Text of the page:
The details will not be that significant as long as the broad policy strokes are right. Many approaches will work as long as they get money into the hands of Americans who have lost income and all the small businesses that have lost customers.

Unlike other recent recessions, which started with a financial crisis that then affected the real economy, this downturn has a simple cause: People cannot and should not go out and spend money. Still, the question is not if we will ever again be able to go to a movie theater, fly to a wedding, or dine in a restaurant again in many parts of the country, but when.

Sooner or later, this will pass. Getting temporary assistance to people will prevent this real-world crisis from spiraling into a financial crisis, alleviate suffering, and allow us to recover quickly when public health officials give the all-clear to lift restrictions.

Furthermore, a fiscal stimulus could go a long way toward helping people comply with guidance to stay home by relieving them of the need to conduct or get to nonessential work, thus slowing the spread of the virus.

What Can Boost the Effectiveness of a Fiscal Stimulus?
The challenge with designing a fiscal stimulus is always the tension between ensuring it is targeted enough, and also gets money out to people, governments, or institutions that need it.

For example, there is a debate right now about whether aid should go to people who have lost their jobs, people whose income is below a certain level, or to everyone. There are also discussions about the degree to which the Treasury should have constraints in determining which industries or businesses get bailed out.

The easiest thing to do would be to send everyone a check, and because this approach is administratively simple, the government can deliver this stimulus more quickly than the other options. The more restrictions or targeting we introduce, the more difficult it will be to get the program working quickly. Similarly, federal stimulus aid to businesses or states can be open-ended or preconditioned on addressing specific national goals.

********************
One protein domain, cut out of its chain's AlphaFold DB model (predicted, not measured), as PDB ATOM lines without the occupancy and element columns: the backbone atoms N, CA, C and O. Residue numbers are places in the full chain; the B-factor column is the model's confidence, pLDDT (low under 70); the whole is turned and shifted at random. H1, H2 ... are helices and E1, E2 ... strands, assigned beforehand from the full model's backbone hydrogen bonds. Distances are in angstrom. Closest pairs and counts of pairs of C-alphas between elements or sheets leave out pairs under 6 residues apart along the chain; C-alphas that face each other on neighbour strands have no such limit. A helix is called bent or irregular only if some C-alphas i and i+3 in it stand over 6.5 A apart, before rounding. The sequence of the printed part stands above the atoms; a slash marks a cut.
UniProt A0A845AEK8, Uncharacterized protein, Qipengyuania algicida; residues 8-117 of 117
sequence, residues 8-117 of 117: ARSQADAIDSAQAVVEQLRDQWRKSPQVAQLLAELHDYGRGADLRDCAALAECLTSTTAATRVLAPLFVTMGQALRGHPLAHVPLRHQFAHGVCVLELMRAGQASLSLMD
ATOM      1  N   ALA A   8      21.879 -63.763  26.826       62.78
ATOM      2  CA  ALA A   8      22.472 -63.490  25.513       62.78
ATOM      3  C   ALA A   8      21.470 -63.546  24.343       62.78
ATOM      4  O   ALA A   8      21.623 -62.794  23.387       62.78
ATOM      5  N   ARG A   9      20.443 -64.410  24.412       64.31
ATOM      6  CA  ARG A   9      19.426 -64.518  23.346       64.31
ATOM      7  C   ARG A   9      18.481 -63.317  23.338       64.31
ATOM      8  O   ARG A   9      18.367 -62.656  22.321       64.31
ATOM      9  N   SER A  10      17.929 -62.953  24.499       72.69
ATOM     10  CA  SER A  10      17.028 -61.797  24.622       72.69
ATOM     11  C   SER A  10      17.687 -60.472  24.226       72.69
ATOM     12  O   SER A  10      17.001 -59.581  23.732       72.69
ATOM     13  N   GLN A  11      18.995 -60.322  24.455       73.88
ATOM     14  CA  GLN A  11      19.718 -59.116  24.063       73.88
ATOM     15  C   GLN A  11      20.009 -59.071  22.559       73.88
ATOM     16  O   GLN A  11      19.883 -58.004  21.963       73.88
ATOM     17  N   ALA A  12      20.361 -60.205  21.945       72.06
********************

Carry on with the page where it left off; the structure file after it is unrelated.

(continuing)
In terms of how to approach the fiscal stimulus, we believe:

  • Policymakers should err more toward the side of speed but avoid a fiscal stimulus that completely misses the target. In that regard, one idea that has been recently floated that will simply not work is a payroll tax holiday. Such a tax break can be delivered quickly, but it skews toward benefiting higher-income people while providing no benefit to those who have lost their jobs. Similarly, aid to businesses needs to have some oversight and guardrails to ensure it does the most good.
  • Aid to states should ideally take the form of general block grants for health programs, as states typically must balance their budgets. As their revenue dries up from lost sales and income taxes, they’ll exhaust their rainy-day funds and therefore may need to cut back later in the year, which will cause more economic stress as we try to recover. Open-ended funds to states to deal with the health crisis they are managing will almost certainly be put to good use and reduce painful cutbacks elsewhere in state budgets.

In sum, given current borrowing rates and the current political will to pursue a wide variety of approaches to help alleviate the economic impact of the coronavirus, a congressionally passed fiscal stimulus could really ride to the rescue.